The success or failure of a hedge fund is tied to the ability, and sometimes luck, of the hedge fund manager. This is the person that will be calling the shots on how the funds money is put into action. The compensation of this manager is calculated as a percentage of the profits that the fund shows for any given year, so they are highly motivated to make the best possible investments for the fund. However, there is a potential trap for hedge fund managers to fall into. Because they are paid a percentage of any profits – let’s say 20% – there is obviously the chance that they can make huge returns. However, they aren’t sharing in the risk of the fund with the investors. If the fund loses some money – or even all of its money – the hedge fund manager does lose any money personally. This simple fact makes most hedge fund managers far more willing to take on risk than a single investor would be who was investing his or her own money.
So is it a good idea to have someone else manage your money when they don’t share the risk? Well, that depends. A hedge fund manager is likely to have a level of knowledge regarding investments and the market that most average investors would not have. Also, they are committed to the full-time management of these investments, where a sole investor probably does not have the time available to manage their own investments on a full-time basis. Because of that, many find the hedge fund appealing as a way to give their money the best chance to earn a huge return.
On the flip side, some investors will forever be wary of trusting their money to someone that doesn’t lose anything if the investment goes bad. Taking risk is a good way to make a lot of money – but it is also a good way to lose it all. Someone that has something to lose in an investment is more likely to take measured risks and not expose their money to propositions that are excessively risky.
Who are Hedge Funds Good For?
That answer will be different for everyone. In general terms, hedge funds are considered risky propositions. While the operating agreement can be structured as to limit risk, most hedge funds exist as aggressive investment vehicles designed to earn big returns by taking chances. If you are an investor that is looking to slowly grow your money over the long term, a hedge fund is not likely to be the best choice for you. If you are someone with diversified investments and have a portion of your money that is designated for bigger risk, a hedge fund could be worth considering. Of course, you will need to carefully examine all of the aspects of the hedge fund – including the manager – before committing any amount of money toward the group investment.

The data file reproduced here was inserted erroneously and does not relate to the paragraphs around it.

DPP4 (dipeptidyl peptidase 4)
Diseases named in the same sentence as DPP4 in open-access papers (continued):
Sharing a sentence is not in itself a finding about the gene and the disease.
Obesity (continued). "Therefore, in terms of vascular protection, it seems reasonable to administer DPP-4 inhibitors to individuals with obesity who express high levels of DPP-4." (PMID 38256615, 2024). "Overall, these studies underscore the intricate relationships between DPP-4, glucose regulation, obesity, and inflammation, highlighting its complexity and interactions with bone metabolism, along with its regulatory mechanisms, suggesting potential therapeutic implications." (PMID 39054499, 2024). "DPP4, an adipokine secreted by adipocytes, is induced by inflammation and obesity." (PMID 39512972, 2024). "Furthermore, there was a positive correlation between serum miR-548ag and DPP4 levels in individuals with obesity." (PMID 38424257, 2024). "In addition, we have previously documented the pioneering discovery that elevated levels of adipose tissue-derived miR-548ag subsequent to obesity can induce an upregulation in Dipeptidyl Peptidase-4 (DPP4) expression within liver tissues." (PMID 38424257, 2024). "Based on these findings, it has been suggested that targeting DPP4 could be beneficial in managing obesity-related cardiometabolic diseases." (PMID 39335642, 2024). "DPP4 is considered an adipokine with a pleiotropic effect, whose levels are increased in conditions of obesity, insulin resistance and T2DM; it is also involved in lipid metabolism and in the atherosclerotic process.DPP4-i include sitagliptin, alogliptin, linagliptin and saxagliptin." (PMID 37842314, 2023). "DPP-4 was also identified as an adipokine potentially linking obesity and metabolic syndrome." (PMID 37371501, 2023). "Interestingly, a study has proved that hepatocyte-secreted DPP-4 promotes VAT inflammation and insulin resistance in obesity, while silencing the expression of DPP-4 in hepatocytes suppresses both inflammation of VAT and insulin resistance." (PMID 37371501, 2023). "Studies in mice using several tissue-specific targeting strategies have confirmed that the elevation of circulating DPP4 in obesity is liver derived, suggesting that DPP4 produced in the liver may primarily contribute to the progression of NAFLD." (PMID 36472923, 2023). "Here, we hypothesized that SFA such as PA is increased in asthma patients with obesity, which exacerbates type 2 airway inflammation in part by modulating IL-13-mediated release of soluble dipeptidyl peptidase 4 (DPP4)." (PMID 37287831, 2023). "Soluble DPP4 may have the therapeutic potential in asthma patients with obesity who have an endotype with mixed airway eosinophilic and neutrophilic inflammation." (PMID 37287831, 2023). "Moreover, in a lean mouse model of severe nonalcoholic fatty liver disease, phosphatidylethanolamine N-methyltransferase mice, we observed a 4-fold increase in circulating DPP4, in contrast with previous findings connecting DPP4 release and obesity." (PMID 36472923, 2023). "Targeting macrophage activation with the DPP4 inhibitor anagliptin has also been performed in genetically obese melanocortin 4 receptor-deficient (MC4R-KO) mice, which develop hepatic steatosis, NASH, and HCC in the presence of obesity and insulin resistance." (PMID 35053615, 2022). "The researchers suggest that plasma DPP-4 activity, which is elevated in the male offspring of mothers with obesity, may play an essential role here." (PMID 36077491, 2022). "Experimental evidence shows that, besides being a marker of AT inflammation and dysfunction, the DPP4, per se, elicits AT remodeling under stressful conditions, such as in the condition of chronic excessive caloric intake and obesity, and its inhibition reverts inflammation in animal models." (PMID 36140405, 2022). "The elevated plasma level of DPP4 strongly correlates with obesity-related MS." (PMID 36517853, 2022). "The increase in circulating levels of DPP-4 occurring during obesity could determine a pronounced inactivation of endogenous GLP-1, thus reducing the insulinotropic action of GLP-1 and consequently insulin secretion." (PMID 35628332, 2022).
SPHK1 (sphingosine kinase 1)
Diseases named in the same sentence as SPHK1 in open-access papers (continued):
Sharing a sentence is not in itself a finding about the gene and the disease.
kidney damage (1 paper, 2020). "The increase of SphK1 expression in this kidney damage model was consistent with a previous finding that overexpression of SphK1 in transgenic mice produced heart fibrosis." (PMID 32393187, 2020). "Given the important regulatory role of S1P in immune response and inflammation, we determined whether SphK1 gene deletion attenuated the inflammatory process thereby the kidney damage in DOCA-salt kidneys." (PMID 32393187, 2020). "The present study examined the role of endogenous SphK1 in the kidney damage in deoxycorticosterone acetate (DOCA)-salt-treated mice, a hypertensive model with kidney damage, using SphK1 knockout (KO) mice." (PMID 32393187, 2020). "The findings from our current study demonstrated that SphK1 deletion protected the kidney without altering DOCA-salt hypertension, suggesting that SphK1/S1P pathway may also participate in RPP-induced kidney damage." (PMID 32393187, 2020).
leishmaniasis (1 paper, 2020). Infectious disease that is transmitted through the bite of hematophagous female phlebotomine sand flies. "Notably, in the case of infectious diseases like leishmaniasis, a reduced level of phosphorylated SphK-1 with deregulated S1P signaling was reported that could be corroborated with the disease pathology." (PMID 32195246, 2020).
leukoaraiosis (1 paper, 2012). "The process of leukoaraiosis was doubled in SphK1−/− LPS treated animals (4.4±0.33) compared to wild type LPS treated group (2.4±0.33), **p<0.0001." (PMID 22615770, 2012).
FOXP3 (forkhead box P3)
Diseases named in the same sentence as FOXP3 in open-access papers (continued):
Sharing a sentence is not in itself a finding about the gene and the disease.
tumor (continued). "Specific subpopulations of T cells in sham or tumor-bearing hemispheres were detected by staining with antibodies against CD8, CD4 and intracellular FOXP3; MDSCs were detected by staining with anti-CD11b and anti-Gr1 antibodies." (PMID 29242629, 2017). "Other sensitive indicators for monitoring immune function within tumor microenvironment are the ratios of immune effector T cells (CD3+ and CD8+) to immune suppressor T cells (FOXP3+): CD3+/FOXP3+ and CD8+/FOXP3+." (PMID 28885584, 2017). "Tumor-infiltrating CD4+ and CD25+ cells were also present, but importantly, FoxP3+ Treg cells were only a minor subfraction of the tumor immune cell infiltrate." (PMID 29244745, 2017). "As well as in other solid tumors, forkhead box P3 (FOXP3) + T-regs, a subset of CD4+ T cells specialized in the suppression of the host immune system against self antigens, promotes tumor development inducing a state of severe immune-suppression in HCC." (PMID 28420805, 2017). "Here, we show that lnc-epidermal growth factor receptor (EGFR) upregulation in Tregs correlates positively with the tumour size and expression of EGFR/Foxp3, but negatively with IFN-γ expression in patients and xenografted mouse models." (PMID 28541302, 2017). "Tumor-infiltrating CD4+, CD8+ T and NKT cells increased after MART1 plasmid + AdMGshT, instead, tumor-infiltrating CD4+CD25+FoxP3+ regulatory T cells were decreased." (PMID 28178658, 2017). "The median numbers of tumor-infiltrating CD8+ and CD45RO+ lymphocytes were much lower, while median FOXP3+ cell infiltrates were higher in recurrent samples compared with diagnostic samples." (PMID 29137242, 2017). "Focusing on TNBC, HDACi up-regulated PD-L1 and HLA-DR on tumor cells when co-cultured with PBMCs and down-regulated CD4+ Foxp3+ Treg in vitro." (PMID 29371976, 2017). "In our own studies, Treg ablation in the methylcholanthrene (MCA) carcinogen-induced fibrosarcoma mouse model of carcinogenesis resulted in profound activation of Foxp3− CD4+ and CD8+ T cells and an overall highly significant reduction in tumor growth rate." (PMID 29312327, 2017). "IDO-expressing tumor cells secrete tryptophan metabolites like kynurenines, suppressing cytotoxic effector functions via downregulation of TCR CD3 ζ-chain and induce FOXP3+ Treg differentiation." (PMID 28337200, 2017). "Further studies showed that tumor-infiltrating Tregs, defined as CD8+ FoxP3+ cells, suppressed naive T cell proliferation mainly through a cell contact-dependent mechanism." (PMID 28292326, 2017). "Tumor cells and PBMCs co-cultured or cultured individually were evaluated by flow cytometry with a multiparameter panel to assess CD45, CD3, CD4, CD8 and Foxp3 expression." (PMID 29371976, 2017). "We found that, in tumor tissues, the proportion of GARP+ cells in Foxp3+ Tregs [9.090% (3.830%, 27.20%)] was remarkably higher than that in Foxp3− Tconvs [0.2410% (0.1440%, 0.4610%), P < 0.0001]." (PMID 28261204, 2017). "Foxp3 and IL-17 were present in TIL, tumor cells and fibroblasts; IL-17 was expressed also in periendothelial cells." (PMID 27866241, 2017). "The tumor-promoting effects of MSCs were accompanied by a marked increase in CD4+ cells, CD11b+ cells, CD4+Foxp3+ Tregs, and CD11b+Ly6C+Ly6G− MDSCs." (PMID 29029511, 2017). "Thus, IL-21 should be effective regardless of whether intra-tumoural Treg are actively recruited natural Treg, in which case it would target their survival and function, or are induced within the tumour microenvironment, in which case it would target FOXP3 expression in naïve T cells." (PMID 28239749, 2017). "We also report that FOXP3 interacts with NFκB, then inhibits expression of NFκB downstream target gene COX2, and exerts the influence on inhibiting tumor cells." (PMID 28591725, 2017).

The initial investment to become involved in a hedge fund is often very high. Many funds are only open to extremely rich individuals that can afford to expose their money to high risk and have the resources to invest additional funds if need be. While the specific numbers for a ‘qualified purchaser’ are different from fund to fund, the minimum is often having $5 million in investable assets. That barrier to entry will keep many people away from hedge funds right off the start. If you do find a hedge fund that is within your means and looks attractive to you, it can be considered as an addition to your investment strategy.
You don’t have to be scared off by the media attention that has surrounded hedge funds. There is nothing inherently wrong with hedge funds, despite the problems that some have gotten into. While hedge fund investing in certainly not for everybody, it can be a viable option for some investors. As with all money management decisions, take your time in doing research and consider all possible options before settling on a hedge fund investment.